1902 Encyclopedia > Drama > Dutch Drama

Drama
(Part 15)




Dutch Drama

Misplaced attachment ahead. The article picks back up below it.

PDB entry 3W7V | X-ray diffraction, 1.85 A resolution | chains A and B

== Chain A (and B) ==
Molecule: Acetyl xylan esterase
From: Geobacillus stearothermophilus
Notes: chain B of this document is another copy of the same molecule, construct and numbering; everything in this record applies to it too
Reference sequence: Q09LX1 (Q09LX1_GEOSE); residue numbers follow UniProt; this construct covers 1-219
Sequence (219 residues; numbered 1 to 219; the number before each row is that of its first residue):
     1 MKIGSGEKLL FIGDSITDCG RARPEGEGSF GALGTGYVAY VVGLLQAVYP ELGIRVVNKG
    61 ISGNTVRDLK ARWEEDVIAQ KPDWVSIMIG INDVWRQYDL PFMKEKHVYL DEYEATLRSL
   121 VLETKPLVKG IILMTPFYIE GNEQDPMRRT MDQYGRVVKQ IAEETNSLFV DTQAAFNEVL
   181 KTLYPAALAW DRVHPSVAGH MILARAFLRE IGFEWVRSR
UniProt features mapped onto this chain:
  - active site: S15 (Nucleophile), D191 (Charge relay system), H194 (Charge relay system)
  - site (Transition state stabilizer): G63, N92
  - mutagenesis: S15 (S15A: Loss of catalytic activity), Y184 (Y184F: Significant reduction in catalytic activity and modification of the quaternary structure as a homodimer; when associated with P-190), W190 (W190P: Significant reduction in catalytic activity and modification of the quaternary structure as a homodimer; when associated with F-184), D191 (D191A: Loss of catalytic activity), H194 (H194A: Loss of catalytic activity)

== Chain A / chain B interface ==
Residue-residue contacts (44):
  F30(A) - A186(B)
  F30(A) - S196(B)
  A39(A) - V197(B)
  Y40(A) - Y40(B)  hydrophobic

With this summary of the history of the German drama it is necessary to close this survey. To be even nominally complete, it would have had to take into account the fortunes of more than one other modern European drama. Among these the DUTCH is interesting both in its beginnings, which, resemble those of the German—the influence of the I so-called chambers of the rederyhers (rhetoricians), from the early years of the 15th century onwards, resembling that of the master-singers of contemporary Germany. The earliest of their efforts, which so effectively tempered the despotism of both church and state, seem to have been of a dramatic kind ; and a manifold variety of allegories, moralities, and comic entertainments (esbatementen or comedies, hiuiten and factien or farces) enhanced the attractions of those popular pageants in which the Nether-lands surpassed all other countries of the North. The art of acting nourished in the Low Countries even during the troubles of the great revolt ; but the birth of the regular drama was delayed till the advent of quieter times. Dutch dramatic literature begins, under the influence of the classical studies cherished in the seats of learning founded before and after the close of the war, with the classical tragedies of S. Koster (c. 1585-c. 1650). The romantic dramas and farces of Gerbrand Bredero and the tragedies of Hooft belong to the same period ; but its foremost dramatic poet was J. van den Vondel (1587-1659), who from an imitation of classical models passed to more original forms of dramatic composition, including a patriotic play1 and a dramatic treatment of part of what was to form the theme of Paradise Lost. But Vondel had no successor of equal mark. The older form of Dutch tragedy—in which the chorus still appeared—was, especially under the influence of the critic A. Pels, exchanged for a close imitation of the French models, Comeille and Racine ; nor was the attempt to create a national comedy successful. Thus no national Dutch drama was permanently called into life.






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